The Housemaid (1960 Korea)
Long considered one of the great films in Korean cinema history, "The Housemaid" is an excellent domestic thriller about a middle-class family terrorized by their hired maid, who wastes no time proving that she might be a few cards short of a full deck. A husband, wife, son and daughter move into a two-story house and hire a maid to help out, but things soon take a turn for the worse (and worse) once the maid (Lee Eun-shim) moves in. Lee Eun-shim is brilliant in her role and it's been reported that audience reaction to her character was so strong that shouts of "Kill the Bitch!" could be heard at screenings - and Eun-shim was never cast in another movie again as a result despite her acting skills. Think of "Fatal Attraction" meets "Psycho" circa 1960 South Korea. A dark, creepy and twisted tale that is certainly a reflection of reality. Think such a situation couldn't happen to you? It could happen to anyone.
Black Rain (1989 Japan)
Filmed entirely in black and white, Black Rain deals with the subject of the bombing of Hiroshima on Aug. 6, 1945. The story follows an aunt, uncle and their neice as they survive the horrifiying attack yet deal with the consequences of radiation while trying to move on with their lives. The survivors are faced with prejudice from those unaffected by the attacks. An excellent movie with a very powerful and important message. I've never seen another movie with such graphic depictions of the nightmareish aftermath of death and destruction in Hiroshima. Highly recommended if you don't mind subtitles. This is certainly not to be confused with the Michael Douglas movie of the same name, which was also released in 1989.
Drunken Angel (1948 Akira Kurosawa)
My first time viewing a film directed by the legendary Akira Kurosawa. "Drunken Angel" marked the first time Toshiro Mifune was cast in a Korusawa movie and certainly not the last. Mifune played the role of a Yakuza gangster dying from tuberculosis, who develops an unlikely and uneasy relationship with the alcoholic doctor (Takashi Shimura) wishing to treat him. A mere three years removed from the war, this movie is set around the rundown muddy swamps and alleyways of post-war Tokyo. The fight between Matsunaga (Mifune) and Okada, a rival Yakuza fresh out of prison, is a little on the ridiculous side, which might have been done on purpose to ridicule their choice of lifestyle. "Drunken Angel" was filmed during the US occupation and it was subjected to censorship prior to release although a few scenes made it into the final cut undetected. A good introduction to Kurosawa's early style of filmmaking and I'm looking forward to seeing more. Since I'm watching his stuff in order, the classic "Rashomon" (1950) is next on the list to be viewed.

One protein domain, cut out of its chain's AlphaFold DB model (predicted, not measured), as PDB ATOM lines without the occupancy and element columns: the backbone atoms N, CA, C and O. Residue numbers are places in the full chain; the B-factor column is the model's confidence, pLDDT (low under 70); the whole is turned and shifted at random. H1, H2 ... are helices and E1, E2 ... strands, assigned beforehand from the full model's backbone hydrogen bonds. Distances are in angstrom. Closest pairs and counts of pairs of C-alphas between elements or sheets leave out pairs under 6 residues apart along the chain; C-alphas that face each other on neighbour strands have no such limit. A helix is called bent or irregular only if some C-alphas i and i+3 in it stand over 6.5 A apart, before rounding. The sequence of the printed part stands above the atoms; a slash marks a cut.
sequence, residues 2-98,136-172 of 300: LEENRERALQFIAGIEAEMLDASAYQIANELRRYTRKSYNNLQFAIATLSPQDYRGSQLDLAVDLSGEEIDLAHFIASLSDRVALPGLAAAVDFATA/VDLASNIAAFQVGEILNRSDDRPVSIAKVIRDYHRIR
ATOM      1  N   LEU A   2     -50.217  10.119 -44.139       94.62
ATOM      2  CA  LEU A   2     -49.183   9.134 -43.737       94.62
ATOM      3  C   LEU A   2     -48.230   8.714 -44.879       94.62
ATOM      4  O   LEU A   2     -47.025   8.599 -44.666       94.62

Rashomon (1950 Akira Kurosawa)
Excellent movie from the camera work to the story-telling to the acting even though the ending with the baby was a bit confusing and out of nowhere. This was a fascinating tale of rape/murder explained and reflected upon through the viewpoints of four different people, including the murdered Samurai. Rashomon requires viewers to pay close attention to the subtitles of each story in attempt to figure out what really happened. But what really did happen in the woods on the fateful day? Which story is accurate? Which story is fabricated? Who is honest and who is stretching the truth? Kurosawa's Rashomon questions our humanity and reminds us all that nobody is honest and that people only believe what they want to believe - see what they want to see or remember what they want to remember. Humans are dishonest. We are liars, cheats, schemers and all of the rest. We are even willing to sellout those we claim to love when push comes to shove. The ending with the priest giving the woodcutter the abandoned baby seemed to come out of nowhere to provide a somewhat happy ending to a rather bleak and depressing story. However, maybe it's just my imagination, but there seemed to be a slightly sinister look on the woodcutter's face as he walked away with the little baby at the end. All in all, I thought Rashomon was excellent and thought-provoking at the same time.
Sympathy For Lady Vengeance (2005 Korea)
Finally got around to watch this and I thought it was fantastic. Lady Vengeance is the conclusion to director Park Chan-wook's acclaimed Vengeance trilogy. A beautifully shot tale of an attractive 19 year wrongfully imprisoned for 13.5 years for a murder she didn't commit. She became a model prisoner and she was well liked by everyone all the while plotting revenge on the man who ruined her life. Her plan begins to take shape once she is released from the prison. One could certainly view Lady Vengeance as a character study right up until the credits start rolling. Lee Yong-ae gives a brilliant performance as a woman hellbent on revenge while seeking redemption at the same time. This movie also has its own fair share of dark humor in some scenes. It's rather difficult to properly comment on this film without giving away major plot spoilers. The ending/climax is very well done and a fitting close to the trio of Vengeance-related movies. Dark, surreal, subtle, humorous, violent. Take your pick. Loved this from start to finish. Recommended.